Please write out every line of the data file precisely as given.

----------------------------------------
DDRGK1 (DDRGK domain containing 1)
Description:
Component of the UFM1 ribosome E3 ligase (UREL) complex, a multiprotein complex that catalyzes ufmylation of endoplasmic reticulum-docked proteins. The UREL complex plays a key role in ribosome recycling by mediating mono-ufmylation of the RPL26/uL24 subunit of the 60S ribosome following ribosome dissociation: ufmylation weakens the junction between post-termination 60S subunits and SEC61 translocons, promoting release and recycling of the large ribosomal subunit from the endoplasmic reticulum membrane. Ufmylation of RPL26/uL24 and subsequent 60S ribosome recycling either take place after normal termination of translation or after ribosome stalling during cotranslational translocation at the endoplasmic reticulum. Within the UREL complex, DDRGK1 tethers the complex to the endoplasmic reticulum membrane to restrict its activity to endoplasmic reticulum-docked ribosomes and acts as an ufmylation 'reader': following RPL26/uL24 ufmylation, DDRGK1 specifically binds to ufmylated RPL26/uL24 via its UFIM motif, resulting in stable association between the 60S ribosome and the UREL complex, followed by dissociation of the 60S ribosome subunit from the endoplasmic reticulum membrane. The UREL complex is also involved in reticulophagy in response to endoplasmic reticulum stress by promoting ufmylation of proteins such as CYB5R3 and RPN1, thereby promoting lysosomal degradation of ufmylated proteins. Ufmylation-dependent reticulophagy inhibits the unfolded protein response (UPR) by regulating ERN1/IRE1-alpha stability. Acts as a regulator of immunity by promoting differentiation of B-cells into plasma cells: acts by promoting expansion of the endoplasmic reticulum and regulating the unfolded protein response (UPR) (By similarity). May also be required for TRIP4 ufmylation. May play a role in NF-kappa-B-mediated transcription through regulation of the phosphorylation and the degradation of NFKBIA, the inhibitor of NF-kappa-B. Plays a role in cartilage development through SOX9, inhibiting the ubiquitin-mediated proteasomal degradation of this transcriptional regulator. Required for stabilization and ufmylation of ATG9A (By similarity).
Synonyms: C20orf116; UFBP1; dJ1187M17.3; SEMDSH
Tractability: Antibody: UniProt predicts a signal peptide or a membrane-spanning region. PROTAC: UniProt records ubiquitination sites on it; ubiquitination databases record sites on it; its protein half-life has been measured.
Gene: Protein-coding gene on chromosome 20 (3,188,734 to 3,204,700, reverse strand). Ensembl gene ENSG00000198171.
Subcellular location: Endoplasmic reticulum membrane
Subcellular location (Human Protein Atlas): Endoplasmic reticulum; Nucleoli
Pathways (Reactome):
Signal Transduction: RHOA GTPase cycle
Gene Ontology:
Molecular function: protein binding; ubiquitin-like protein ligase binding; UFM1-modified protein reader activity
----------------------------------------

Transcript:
DDRGK1 (DDRGK domain containing 1)
Description:
Component of the UFM1 ribosome E3 ligase (UREL) complex, a multiprotein complex that catalyzes ufmylation of endoplasmic reticulum-docked proteins. The UREL complex plays a key role in ribosome recycling by mediating mono-ufmylation of the RPL26/uL24 subunit of the 60S ribosome following ribosome dissociation: ufmylation weakens the junction between post-termination 60S subunits and SEC61 translocons, promoting release and recycling of the large ribosomal subunit from the endoplasmic reticulum membrane. Ufmylation of RPL26/uL24 and subsequent 60S ribosome recycling either take place after normal termination of translation or after ribosome stalling during cotranslational translocation at the endoplasmic reticulum. Within the UREL complex, DDRGK1 tethers the complex to the endoplasmic reticulum membrane to restrict its activity to endoplasmic reticulum-docked ribosomes and acts as an ufmylation 'reader': following RPL26/uL24 ufmylation, DDRGK1 specifically binds to ufmylated RPL26/uL24 via its UFIM motif, resulting in stable association between the 60S ribosome and the UREL complex, followed by dissociation of the 60S ribosome subunit from the endoplasmic reticulum membrane. The UREL complex is also involved in reticulophagy in response to endoplasmic reticulum stress by promoting ufmylation of proteins such as CYB5R3 and RPN1, thereby promoting lysosomal degradation of ufmylated proteins. Ufmylation-dependent reticulophagy inhibits the unfolded protein response (UPR) by regulating ERN1/IRE1-alpha stability. Acts as a regulator of immunity by promoting differentiation of B-cells into plasma cells: acts by promoting expansion of the endoplasmic reticulum and regulating the unfolded protein response (UPR) (By similarity). May also be required for TRIP4 ufmylation. May play a role in NF-kappa-B-mediated transcription through regulation of the phosphorylation and the degradation of NFKBIA, the inhibitor of NF-kappa-B. Plays a role in cartilage development through SOX9, inhibiting the ubiquitin-mediated proteasomal degradation of this transcriptional regulator. Required for stabilization and ufmylation of ATG9A (By similarity).
Synonyms: C20orf116; UFBP1; dJ1187M17.3; SEMDSH
Tractability: Antibody: UniProt predicts a signal peptide or a membrane-spanning region. PROTAC: UniProt records ubiquitination sites on it; ubiquitination databases record sites on it; its protein half-life has been measured.
Gene: Protein-coding gene on chromosome 20 (3,188,734 to 3,204,700, reverse strand). Ensembl gene ENSG00000198171.
Subcellular location: Endoplasmic reticulum membrane
Subcellular location (Human Protein Atlas): Endoplasmic reticulum; Nucleoli
Pathways (Reactome):
Signal Transduction: RHOA GTPase cycle
Gene Ontology:
Molecular function: protein binding; ubiquitin-like protein ligase binding; UFM1-modified protein reader activity